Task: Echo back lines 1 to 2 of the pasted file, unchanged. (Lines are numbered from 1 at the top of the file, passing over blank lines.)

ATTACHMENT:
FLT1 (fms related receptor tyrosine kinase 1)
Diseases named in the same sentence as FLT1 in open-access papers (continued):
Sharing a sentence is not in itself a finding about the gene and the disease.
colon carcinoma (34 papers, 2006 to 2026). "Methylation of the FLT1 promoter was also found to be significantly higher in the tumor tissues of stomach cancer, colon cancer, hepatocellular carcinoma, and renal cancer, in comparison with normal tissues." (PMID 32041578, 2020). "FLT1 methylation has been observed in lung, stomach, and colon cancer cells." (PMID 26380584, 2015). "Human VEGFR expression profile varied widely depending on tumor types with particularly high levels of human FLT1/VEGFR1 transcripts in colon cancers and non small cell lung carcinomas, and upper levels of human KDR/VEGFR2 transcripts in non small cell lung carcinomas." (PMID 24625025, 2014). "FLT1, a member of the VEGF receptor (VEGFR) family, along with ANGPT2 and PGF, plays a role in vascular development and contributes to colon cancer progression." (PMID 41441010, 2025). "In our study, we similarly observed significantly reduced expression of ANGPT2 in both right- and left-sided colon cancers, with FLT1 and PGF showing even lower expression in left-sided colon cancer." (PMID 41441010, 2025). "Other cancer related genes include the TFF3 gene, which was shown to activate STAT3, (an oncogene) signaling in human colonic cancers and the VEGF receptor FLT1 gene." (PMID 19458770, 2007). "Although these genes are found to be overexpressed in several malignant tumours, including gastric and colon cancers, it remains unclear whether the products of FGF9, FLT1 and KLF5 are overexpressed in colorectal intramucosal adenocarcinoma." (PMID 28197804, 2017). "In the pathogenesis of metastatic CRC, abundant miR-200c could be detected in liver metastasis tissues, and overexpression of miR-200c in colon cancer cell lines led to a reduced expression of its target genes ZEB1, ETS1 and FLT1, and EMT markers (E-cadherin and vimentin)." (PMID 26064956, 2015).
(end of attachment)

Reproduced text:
FLT1 (fms related receptor tyrosine kinase 1)
Diseases named in the same sentence as FLT1 in open-access papers (continued):